Close Friend of 'Underwear Bomber' Saw No Hint of Militancy

A close college friend of the accused "underwear bomber" insists Umar Farouk Abdumutallab did not become an Islamic radical while attending school in London and wasn't an isolated loner, but admits he cannot explain why his friend apparently volunteered to become a human bomb.

"He was a very likable person, honest, well-spoken, and very genuine," Qasim Rafiq told ABC News in London today. "When I heard about what happened I was totally shocked. There was nothing in his personality that raised question marks."

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"If I met him today, I would ask him what was he hoping to achieve?" Rafiq said.

Rafiq is trying along with government officials and counterterrorism experts to find the roots behind Abdulmutallab's attempt to blow up a jetliner filled with Christmas travellers.

Some have pointed to the 23-year-old's Internet writings in which he complains about loneliness, a common trait in many of the Muslim men who have become suicide bombers and terrorists.

"The isolation that they all seem to have -- a common theme -- is very telling," former FBI profiler and ABC News consultant Brad Garrett told ABCNews.com. "Before they get inspired to do what they do, there's got to be some sort of depression."

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Writings and online postings said to have been penned by Abdulmutallab in recent years reveal a young, privileged man unsure of how to handle his growing independence and religious views that had already started to take on a more fundamentalist tone from his family.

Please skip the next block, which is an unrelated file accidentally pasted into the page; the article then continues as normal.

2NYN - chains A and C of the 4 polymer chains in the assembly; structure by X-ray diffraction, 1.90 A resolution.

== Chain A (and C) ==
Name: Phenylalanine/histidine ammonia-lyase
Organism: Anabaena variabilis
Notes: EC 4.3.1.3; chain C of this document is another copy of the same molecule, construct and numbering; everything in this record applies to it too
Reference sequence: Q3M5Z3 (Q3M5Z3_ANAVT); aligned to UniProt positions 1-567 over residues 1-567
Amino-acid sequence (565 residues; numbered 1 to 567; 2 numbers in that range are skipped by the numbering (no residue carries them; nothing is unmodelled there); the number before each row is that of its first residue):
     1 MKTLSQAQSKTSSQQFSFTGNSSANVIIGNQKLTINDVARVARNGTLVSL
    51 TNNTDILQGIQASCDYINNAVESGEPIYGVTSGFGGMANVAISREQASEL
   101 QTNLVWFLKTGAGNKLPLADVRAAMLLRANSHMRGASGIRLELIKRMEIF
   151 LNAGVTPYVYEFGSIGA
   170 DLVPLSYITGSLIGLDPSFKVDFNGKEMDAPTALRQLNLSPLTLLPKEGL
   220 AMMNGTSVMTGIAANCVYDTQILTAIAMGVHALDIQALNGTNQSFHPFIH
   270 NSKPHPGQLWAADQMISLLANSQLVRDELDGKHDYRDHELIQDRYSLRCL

"Can you be my friend?" he wrote in 2005. "I get lonely sometimes because I have never found a true Muslim friend."

But Rafiq says the Internet writings don't match up to the student he knew at the prestigious University College London from 2005 to 2008. "He did not become radicalized while in London. His actions (the attack) were out of character. We used to talk about football, hold weekly games," Rafiq insisted.

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Friend Says Abdulmutallab Was Interested in Economics, Not Terror

"I can't confirm or deny that he was lonely. We were very close," Rafiq said. "Being an international student in London can be difficult...that may have been a factor. I never came across anything to suggest that he was lonely."

Rafiq said his friend also didn't appear to be interested in terrorism.

"The last time we spoke, he said he wanted to do an MBA, further his studies in economics," Rafiq said.

Abdulmutallab joined the school's Islamic Society and succeeded Rafiq as the society's president. During his tenure, the group organized a week long seminar entitled the War on Terror and invited controversial speakers about jihad.

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Rafiq said he organized the War on Terror conference and said it is not evidence of his friend's development as a radical.

"We wanted to remove some of the hysteria surrounding the jihad, invited many high profile speakers," Rafiq said. "The essence of university life is debate as long as it doesn't incite violence. Whether the majority agrees or disagrees is irrelevant, we need to encourage discussion or it goes underground."

Despite Rafiq's warm profile of Abdulmutallab, others see parallels with people like Maj. Nidal Malik Hasan, the alleged Fort Hood shooter accused of firing on a group of soldiers and civilian in November, killing 13.

Hasan had also alluded to growing feelings of isolation and loneliness.

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